The Minister for Sport and Tourism (Mr. Richard Caborn): I am pleased to inform the House that on 24 May I formally issued the New Opportunities Fund (NOF) and the Community Fundnow operating jointly under the name of the Big Lottery Fundwith policy directions in connection with the transformational grants programme. We announced our intention to establish such a programme in the National Lottery funding decision document in July 2003.
NOF and the Community Fund applied to the Secretary of State in December 2004 to authorise the two funds to participate in a joint scheme to make transformational grants. The New Opportunities Fund (Specification of Initiative) Order 2005, which came into force on 5 April 2005, following a resolution of each Houses of Parliament, specified transformational grants as a new NOF initiative
The policy directions which I have issued to the Big Lottery Fund were subject to public consultation and will allow the fund to carry forward the best of the Millennium Commission's work. This presents an opportunity for the fund occasionally to support exciting major capital projects. These will benefit community regeneration and contribute to growth and transformation across the UK.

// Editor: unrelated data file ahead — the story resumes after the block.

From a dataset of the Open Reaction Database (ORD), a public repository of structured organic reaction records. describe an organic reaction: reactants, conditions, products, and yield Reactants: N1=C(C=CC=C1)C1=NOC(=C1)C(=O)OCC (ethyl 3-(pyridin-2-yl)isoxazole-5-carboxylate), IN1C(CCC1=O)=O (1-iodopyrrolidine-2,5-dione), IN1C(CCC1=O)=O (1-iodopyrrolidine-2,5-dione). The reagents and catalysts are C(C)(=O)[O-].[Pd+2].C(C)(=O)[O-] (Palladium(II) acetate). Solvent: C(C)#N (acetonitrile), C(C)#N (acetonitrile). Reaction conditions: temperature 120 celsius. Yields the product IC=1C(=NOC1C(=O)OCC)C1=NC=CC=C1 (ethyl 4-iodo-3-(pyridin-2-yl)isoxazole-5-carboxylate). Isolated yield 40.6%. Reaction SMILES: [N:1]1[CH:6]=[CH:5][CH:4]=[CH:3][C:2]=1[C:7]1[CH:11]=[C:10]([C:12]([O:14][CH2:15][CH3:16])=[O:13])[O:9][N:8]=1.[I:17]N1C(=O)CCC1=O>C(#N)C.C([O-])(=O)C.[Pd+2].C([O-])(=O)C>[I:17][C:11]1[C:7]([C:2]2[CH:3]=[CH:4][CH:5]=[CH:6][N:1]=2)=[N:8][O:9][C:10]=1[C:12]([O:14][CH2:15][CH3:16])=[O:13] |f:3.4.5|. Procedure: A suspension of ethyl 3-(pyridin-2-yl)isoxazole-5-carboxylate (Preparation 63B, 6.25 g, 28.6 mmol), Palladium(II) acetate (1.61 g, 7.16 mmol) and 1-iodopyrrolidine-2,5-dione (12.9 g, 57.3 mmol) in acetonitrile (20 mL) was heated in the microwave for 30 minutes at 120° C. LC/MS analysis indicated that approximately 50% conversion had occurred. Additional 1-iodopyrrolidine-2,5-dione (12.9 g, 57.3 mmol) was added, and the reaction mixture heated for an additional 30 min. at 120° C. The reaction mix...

The Minister of State, Ministry of Defence (Mr. Adam Ingram): Key targets have been set for the chief executive of the Defence Analytical Services Agency (DASA) for the financial year 200506. The targets, which build on the already high standards of service provided by the agency since its formation in 1992, are as follows:
Publish the five key national statistics on time, with no major errors and with no breaches of the pre-release arrangements, and meet 95 per cent. of the timeliness and quality targets for other defence national statistics publications.
|KT 1SERVICE ASSURANCE||The single agency measure of performance against Customer Supplier Agreements (CSAs).||To meet an average of 98% for measured services against the performance targets agreed in Agency CSAs.|
|KT 2SERVICE AVAILABILITY||The measurement of the availability of operational services to customers.||To achieve an average service availability of 98% for operational and business critical services.|
|KT 3SERVICE RESTORATION||The measurement of the Agency's service restoration performance||To restore an average 98% of interrupted services within negotiated timelines agreed to in CSAs.|
|KT 4EFFICIENCY MEASUREMENT||The measurement of the reduction in the average unit cost of output.||To achieve an improvement in efficiency by reducing the average unit cost of output by 7% over 2004/05 costs.|
|KT 5PROJECT DELIVERY||The measurement of the Agency's effectiveness in introducing major complex projects.||More than 91% of new projects will meet their time, cost and performance targets.|
The Minister of State, Ministry of Defence (Mr. Adam Ingram): On 16 December 2004 my right hon. Friend, the Secretary of State for Defence, announced arrangements for the future Army structure (FAS). A significant part of this work regarded the future infantry structure (FIS).